Government Debt Securities (GDS)
Government debt securities are borrowing instruments issued by the Turkish Treasury in the domestic market. The government is indebted, and pays back the holders of Government Debt Securities the borrowed amount on coupon payment days and at the end of maturity. During their maturity term, government debt securities may be traded by real and legal persons in secondary markets.
Government debt securities are classified on the basis of their maturity term, issue method, the currency in which they are denominated, interest payment method, and whether they carry coupons or not.
According to their maturities:
- Government debt securities with maturity terms of 1 year and more are called “Government Bonds”, and
- Government debt securities with maturity terms of less than 1 year are called “Treasury Bills”.
Central Bank of the Republic of Turkey (CBRT) Liquidity Bills
Liquidity bills are used as monetary policy tools issued by the Central Bank of the Republic of Turkey for managing the market liquidity and contributing to the efficiency of open market trading. Liquidity bills are discounted securities, which are issued by the Central Bank of the Republic of Turkey on its own name and account with maturities less than 91 days.
Revenue Sharing Certificates
Revenue sharing certificates are those securities entitling their real/legal person holders to the revenues of publicly held infrastructure facilities such as transportation, communication and energy, such as bridges, dams, electricity generators, highways, railroads, telecommunication systems, civil seaports and airports, etc. Revenue sharing certificate holders have no ownership or operation rights on such facilities. Revenue sharing certificates are, by nature, bonds with varying interest.
Revenue Indexed Bonds
Turkish Treasury realized its first issue of revenue indexed bonds on January 28, 2009 in order to encourage domestic saving, diversify Government Debt Securities and widen the investor base. The yield of these instruments are indexed to the revenues of the state owned enterprises including Turkish Petroleum Corporation (Türkiye Petrolleri Anonim Ortaklığı-TPAO), State Procurement Office (Devlet Malzeme Ofisi -DMO), General Directorate of State Airports Authority (Devlet Hava Meydanları İşletmeleri-DHMİ) and General Directorate of Coast Safety (Kıyı Emniyeti Genel Müdürlüğü- KIYEM), which are transferred to the state’s budget. The yields of the revenue indexed bonds are related to the state’s income and coupon payments are guaranteed within a minimum and maximum range.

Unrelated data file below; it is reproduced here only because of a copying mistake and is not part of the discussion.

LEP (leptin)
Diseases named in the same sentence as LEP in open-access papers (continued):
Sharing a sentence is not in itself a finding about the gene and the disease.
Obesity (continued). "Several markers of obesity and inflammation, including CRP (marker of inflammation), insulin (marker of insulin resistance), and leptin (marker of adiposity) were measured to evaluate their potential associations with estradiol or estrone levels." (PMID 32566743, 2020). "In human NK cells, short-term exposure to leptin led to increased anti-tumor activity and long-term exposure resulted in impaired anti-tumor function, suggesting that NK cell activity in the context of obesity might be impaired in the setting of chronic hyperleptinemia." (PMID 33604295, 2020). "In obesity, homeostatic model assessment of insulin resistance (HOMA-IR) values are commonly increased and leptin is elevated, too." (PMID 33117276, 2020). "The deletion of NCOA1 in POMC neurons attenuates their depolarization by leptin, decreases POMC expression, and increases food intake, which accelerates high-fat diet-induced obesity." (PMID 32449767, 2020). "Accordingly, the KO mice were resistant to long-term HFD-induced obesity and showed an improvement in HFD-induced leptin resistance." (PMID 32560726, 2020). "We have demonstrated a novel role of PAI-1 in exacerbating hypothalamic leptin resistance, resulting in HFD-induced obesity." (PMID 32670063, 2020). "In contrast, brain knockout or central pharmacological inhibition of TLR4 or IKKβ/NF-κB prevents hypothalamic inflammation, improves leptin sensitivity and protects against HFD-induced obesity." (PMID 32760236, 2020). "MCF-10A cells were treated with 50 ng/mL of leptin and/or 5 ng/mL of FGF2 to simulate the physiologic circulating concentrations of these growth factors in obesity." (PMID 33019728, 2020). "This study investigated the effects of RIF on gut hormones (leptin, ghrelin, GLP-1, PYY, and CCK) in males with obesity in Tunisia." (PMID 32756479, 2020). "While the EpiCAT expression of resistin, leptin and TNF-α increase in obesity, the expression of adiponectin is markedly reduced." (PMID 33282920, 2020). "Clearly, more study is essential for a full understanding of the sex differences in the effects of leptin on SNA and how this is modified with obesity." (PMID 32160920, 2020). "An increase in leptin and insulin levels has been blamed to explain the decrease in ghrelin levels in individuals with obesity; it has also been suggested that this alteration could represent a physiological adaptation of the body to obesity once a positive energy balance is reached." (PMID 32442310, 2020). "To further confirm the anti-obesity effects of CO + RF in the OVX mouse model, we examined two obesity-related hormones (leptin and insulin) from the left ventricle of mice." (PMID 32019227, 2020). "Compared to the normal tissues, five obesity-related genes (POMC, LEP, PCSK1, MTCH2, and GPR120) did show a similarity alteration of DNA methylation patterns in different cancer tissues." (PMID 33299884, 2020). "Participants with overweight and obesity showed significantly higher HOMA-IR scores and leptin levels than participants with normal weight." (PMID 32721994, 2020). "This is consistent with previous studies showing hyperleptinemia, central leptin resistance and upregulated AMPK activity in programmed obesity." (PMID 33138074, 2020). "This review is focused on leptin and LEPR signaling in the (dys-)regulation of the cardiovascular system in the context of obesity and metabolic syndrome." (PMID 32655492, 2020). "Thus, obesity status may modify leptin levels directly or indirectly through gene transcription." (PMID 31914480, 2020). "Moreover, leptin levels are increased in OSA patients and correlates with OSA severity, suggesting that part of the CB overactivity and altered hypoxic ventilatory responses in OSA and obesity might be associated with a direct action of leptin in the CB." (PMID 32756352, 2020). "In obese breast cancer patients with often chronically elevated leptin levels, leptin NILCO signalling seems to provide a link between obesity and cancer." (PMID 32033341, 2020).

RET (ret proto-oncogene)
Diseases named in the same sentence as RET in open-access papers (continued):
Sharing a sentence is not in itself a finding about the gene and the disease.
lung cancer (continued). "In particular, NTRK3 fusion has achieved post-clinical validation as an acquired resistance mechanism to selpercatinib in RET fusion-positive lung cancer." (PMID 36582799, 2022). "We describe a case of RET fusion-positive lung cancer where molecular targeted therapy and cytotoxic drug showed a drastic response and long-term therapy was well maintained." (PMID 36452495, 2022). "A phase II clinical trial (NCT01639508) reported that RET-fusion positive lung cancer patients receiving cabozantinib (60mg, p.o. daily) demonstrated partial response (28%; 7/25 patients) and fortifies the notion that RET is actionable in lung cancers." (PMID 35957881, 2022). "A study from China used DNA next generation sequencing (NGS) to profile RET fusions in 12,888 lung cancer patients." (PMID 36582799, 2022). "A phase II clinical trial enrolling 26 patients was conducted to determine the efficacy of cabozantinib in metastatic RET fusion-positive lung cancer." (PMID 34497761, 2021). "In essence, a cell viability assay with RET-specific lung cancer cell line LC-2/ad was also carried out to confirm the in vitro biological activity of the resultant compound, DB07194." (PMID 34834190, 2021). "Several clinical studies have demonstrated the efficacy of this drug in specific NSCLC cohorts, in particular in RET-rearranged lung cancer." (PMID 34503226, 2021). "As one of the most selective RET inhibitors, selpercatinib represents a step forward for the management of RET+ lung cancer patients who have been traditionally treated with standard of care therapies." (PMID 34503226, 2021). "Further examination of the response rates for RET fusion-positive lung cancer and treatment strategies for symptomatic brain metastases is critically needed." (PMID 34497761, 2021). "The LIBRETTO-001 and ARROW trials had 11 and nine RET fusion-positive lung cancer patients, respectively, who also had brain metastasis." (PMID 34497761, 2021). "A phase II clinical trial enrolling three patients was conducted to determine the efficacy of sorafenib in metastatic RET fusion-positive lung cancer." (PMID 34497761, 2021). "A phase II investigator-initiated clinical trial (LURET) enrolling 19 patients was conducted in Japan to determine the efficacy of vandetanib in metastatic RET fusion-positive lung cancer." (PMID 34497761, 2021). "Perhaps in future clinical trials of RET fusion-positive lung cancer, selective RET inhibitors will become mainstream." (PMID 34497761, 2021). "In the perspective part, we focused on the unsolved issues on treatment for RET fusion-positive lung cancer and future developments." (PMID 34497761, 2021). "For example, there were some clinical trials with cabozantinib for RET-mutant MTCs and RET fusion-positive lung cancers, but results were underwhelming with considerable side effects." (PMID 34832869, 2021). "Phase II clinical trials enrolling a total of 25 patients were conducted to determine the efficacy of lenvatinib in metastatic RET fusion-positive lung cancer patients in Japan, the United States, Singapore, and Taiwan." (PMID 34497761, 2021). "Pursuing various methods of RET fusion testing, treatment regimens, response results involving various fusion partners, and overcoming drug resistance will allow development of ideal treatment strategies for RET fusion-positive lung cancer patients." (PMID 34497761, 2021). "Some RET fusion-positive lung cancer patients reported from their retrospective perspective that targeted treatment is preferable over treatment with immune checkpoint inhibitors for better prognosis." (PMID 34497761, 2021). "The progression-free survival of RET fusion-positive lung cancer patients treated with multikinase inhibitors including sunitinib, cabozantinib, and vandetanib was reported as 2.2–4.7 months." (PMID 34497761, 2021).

Private Sector Bonds
Bonds are debt securities issued by the government or joint stock corporations for borrowing purposes. The maturity terms of private sector bonds can be one year or more and may be issued with fixed or variable interest rates. Private sector bonds are mostly sold through a consortium consisting of more than one intermediary institution.
The bond holder is a long term creditor of the issuing company. The only right that the bond holder has over the company is merely his credit, and has no right to participate in the company management. The legal relationship between the bond holder and the company ends at the end of maturity. Bond holder is not exposed to the profit/loss risk of the bond issuing company and shall receive his principal and interest, regardless the company makes profits or not.
The most important factors that influence the proceeds of bonds are their liquidity and risk. Since company bonds carry higher risk compared to government bonds in consideration of bankruptcy and default in repayment of interest and capital, they mostly offer higher interest. In the case of bankruptcy or liquidation of companies, company debt is repaid first, and therefore, bond holders will have priority of payment over the company shareholders.